The levosimendan metabolite OR-1896 elicits vasodilation by activating the KATP and BKCa channels in rat isolated arterioles


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Abstract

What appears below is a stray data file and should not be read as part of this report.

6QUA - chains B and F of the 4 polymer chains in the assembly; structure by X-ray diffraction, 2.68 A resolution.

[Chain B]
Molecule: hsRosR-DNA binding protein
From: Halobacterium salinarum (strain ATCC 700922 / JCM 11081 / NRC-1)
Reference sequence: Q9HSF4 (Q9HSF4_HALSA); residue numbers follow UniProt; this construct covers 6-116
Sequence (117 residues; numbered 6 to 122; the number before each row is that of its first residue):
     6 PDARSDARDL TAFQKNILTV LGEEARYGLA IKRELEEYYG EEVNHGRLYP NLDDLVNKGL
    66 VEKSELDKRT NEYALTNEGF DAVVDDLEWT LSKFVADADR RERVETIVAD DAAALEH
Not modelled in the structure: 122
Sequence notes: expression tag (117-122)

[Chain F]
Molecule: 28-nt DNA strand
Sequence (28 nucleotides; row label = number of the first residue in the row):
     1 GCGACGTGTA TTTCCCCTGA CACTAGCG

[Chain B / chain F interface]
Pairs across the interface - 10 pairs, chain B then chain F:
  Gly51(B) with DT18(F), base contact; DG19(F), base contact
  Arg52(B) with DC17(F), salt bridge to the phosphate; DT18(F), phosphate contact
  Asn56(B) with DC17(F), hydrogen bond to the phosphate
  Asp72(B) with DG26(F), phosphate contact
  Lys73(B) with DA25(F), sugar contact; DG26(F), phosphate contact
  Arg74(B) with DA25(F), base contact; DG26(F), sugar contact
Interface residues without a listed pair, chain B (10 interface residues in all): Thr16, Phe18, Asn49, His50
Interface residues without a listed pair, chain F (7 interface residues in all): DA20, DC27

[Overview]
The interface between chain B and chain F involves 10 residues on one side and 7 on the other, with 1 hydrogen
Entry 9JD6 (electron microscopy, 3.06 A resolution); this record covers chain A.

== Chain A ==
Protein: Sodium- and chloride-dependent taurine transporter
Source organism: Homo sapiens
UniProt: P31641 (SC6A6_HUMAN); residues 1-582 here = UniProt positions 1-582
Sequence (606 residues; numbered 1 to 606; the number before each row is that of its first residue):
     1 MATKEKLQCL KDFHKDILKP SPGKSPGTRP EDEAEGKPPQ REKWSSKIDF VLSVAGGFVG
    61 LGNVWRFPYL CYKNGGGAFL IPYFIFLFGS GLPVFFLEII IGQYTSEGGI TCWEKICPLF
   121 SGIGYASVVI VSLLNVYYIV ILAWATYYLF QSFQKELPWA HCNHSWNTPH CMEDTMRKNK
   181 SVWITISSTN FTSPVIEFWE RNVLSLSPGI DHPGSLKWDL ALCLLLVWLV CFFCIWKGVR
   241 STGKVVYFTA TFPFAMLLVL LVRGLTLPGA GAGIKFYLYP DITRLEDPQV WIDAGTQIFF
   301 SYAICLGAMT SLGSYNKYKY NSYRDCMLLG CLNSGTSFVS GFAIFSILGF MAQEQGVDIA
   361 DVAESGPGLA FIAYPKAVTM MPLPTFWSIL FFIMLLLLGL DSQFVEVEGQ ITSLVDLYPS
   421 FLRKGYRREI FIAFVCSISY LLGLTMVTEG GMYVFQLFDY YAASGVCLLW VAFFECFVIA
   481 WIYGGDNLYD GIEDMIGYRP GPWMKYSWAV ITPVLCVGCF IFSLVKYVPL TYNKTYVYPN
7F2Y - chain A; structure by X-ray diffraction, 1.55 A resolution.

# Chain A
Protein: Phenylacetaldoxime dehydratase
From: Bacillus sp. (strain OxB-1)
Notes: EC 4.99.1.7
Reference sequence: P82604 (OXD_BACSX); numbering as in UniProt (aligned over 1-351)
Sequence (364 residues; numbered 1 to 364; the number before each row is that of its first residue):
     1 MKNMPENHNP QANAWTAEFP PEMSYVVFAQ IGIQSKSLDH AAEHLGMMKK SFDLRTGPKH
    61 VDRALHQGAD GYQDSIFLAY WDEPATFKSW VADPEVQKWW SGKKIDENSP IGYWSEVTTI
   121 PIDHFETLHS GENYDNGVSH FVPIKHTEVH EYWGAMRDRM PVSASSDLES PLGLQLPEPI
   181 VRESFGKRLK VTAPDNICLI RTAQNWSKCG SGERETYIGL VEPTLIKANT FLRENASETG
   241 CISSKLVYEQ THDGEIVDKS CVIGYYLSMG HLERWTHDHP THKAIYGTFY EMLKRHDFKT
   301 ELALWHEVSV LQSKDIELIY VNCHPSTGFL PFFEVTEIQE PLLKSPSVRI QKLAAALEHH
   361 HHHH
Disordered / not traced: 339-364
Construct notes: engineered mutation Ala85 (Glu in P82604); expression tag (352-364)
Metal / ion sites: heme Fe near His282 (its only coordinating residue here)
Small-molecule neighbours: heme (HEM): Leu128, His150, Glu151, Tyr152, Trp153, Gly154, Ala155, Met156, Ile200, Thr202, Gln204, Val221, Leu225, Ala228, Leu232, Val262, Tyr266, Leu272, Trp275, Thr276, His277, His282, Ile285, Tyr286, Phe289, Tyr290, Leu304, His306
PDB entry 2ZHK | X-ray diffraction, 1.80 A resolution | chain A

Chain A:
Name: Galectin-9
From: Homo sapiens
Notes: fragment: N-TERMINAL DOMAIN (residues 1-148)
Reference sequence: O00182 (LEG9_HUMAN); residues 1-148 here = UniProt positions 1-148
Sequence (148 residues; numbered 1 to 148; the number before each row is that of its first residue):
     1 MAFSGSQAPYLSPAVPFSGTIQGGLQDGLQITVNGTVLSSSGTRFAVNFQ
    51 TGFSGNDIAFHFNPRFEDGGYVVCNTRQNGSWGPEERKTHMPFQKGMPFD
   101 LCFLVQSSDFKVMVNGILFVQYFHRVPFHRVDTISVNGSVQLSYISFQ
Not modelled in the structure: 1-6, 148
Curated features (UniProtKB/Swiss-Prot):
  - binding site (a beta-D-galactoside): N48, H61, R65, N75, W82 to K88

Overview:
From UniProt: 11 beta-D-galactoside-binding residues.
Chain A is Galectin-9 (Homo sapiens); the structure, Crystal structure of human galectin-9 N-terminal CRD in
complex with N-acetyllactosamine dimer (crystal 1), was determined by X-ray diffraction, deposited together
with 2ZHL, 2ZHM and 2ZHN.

We characterized the vasoactive effects of OR-1896, the long-lived metabolite of the inodilator levosimendan, in coronary and skeletal muscle microvessels.The effect of OR-1896 on isolated, pressurized (80 mmHg) rat coronary and gracilis muscle arteriole (˜150 μm) diameters was investigated by videomicroscopy.OR-1896 elicited concentration-dependent (1 nM–10 μM) dilations in coronary (maximal dilation: 66±6%, relative to that in Ca2+-free solutions; pD2: 7.16±0.42) and gracilis muscle arterioles (maximal dilation: 73±4%; pD2: 6.71±0.42), these dilations proving comparable to those induced by levosimendan (1 nM–10 μM) in coronary (maximal dilation: 83±6%; pD2: 7.06±0.14) and gracilis muscle arterioles (maximal dilation: 73±12%; pD2: 7.05±0.1).The maximal dilations in response to OR-1896 were significantly (P<0.05) attenuated by the nonselective K+ channel inhibitor tetraethylammonium (1 mM) in coronary (to 34±9%) and gracilis muscle arterioles (to 28±6%).Glibenclamide (5 or 10 μM), a selective ATP-sensitive K+ channel (KATP) blocker, elicited a greater reduction of OR-1896-induced dilations in skeletal muscle arterioles than in coronary microvessels.Conversely, the selective inhibition of the large conductance Ca2+-activated K+ channels (BKCa) with iberiotoxin (100 nM) significantly reduced the OR-1896-induced maximal dilation in coronary arterioles (to 21±6%), but was ineffective in skeletal muscle arterioles (72±8%).Accordingly, OR-1896 elicits a substantial vasodilation in coronary and skeletal muscle arterioles, by activating primarily BKCa and KATP channels, respectively, and it is suggested that OR-1896 contributes to the long-term hemodynamic effects of levosimendan.

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